The GSS Quality Task Force was established in 2010 to develop and draft proposals for statistical quality policies, standards and good practice associated with:
quality measurement and reporting
This document sets out guidance developed by the Task Force to help producers of official statistics achieve the quality requirements of the Code of Practice for Official Statistics as assessed by the UK Statistics Authority. It concentrates in particular on Principle 4 (sound methods and assured quality) and supplements the National Statistician’s Guidance on Quality, Methods and Harmonisation (see External Links).
1. What does quality mean?
The GSS Quality Task Force has agreed definitions of key quality terms as used in the context of Official Statistics. These definitions have been signed off by the GSS Statistical Policy and Standards Committee. Key terms are:
Quality – 'Fitness for purpose'
Quality Management – 'encompassing approach to quality work'
Quality Assurance – 'anticipating and avoiding problems'
Quality Control – 'responding to observed problems'
For more details please see 'Key Quality Terminology' under Related Links.
2. Good Practice
On the basis of the Code of Practice, (particularly Principle 4), the GSS are required to:
o engage in quality management
o engage in quality assurance
o review their statistical processes
o measure and report on the quality of their outputs
This document recommends good practice in terms of meeting these requirements.
2.1 Quality Management and Quality Assurance (including continuous improvement)
Principle 4, Practice 4
'Publish quality guidelines, and ensure staff are suitably trained in quality management.'
Principle 4, Practice 3
'Adopt quality assurance procedures …'
Principle 4, Practice 5
Seek to achieve continuous improvement in statistical process …'
A training course has been developed that reviews the key elements of quality management and quality assurance (specifically addressing the requirement in Principle 4, Practice 4). This course is available at two levels: one aimed at senior managers (strategic emphasis) and one aimed at other GSS staff (operational emphasis). Please see 'GSS Training in Quality Management and Quality Assurance' under Related Links for more information on the courses.
2.2 Quality Reviews
Principle 4, Practice 1
'Ensure that official statistics are produced according to scientific principles. Publish detail of the methods adopted, including explanations of why particular choices were made.'
Principle 4, Practice 5
'Seek to achieve continuous improvement in statistical processes by, for example, undertaking regular reviews or releasing statistical work in progress, such as experimental statistics.'
The Quality, Methods and Harmonisation Tool (QMHT) is a self-assessment questionnaire, designed to aid producers of statistics in reviewing their surveys and outputs. As such, it helps them work towards becoming compliant with the Code of Practice for Official Statistics. QMHT covers all stages of the statistical process, and is suitable for survey and administrative data. Please see 'Quality, Methods & Harmonisation Tool' under Related Links for details.
2.3 Measure and report on quality
Principle 4, Practice 2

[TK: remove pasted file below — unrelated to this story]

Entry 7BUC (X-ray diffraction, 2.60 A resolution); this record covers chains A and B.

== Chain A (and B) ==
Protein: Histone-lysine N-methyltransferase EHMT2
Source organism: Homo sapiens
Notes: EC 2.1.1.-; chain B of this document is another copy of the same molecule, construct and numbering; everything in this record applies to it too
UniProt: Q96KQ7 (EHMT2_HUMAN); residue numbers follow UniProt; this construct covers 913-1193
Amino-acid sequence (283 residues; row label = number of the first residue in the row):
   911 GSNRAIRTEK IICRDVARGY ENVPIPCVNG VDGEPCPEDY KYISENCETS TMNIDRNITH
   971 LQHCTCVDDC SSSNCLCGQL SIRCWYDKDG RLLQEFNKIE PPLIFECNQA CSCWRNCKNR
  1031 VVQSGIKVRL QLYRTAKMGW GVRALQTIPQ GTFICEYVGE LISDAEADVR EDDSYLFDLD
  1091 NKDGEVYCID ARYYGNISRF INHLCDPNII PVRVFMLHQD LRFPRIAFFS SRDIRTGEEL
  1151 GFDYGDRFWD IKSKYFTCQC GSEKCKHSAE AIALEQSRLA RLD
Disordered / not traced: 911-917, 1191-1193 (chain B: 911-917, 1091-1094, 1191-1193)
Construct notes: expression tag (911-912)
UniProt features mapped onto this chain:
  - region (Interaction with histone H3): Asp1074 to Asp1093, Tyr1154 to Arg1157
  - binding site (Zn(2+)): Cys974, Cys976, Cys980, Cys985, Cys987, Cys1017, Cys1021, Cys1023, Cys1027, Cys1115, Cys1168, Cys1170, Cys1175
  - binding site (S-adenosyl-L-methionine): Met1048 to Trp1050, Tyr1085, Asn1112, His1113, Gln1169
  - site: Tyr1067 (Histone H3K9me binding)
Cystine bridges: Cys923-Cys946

'Ensure that official statistics are produced to a level of quality that meets users’ needs, and that users are informed about the quality of statistical outputs …'
Principle 4, Practice 4'Publish quality guidelines …'
Principle 8, Practice 1
'Provide information on the quality and reliability of statistics in relation to the range of potential uses, and on methods, procedures, and classifications.'
A means of measuring quality and ensuring that the above practices are considered is provided in the Quality Measurement and Reporting Guidance. This draws together pre-existing guidance and provides information on good practice, including examples and case studies and can be found in 'Quality Measurement and Reporting Guidance' under Related Links.
Heads of Profession have responsibility for ensuring that the Code of Practice is observed within their departments. This document, its annexes and the training offered on quality management are effective tools to start the implementation and further development of this good practice within each department.
European Statistical System ( ESS ) Quality Dimensions
There are six European Statistical System (ESS) dimensions of output quality, which are in place to ensure the fitness for purpose of a statistical product. These dimensions are: relevance, accuracy, timeliness and punctuality, accessibility and clarity, comparability, and coherence.
For the purposes of quality reporting, for example in the ESS Handbook for Quality Reports, the dimensions of comparability and coherence are sometimes combined, as there are obvious links between these two dimensions in terms of reporting. These dimensions are also grouped in the Quality Measurement and Reporting guidance that has been produced by the GSS Quality Task Force.
More recently, Eurostat has added four principles, which are: output quality trade-offs; user needs and perceptions; performance cost and respondent burden; and confidentiality, transparency and security. These are not dimensions, but are useful principles to consider when reporting on quality, so they are also included in the Quality Measurement and Reporting guidance.The above grouping and additional considerations explain why the number of ESS quality dimensions varies between some of the outputs of the GSS Quality Task Force. There are six ESS dimensions of output quality, but for the purposes of quality reporting these are grouped into five dimensions plus the four principles for consideration.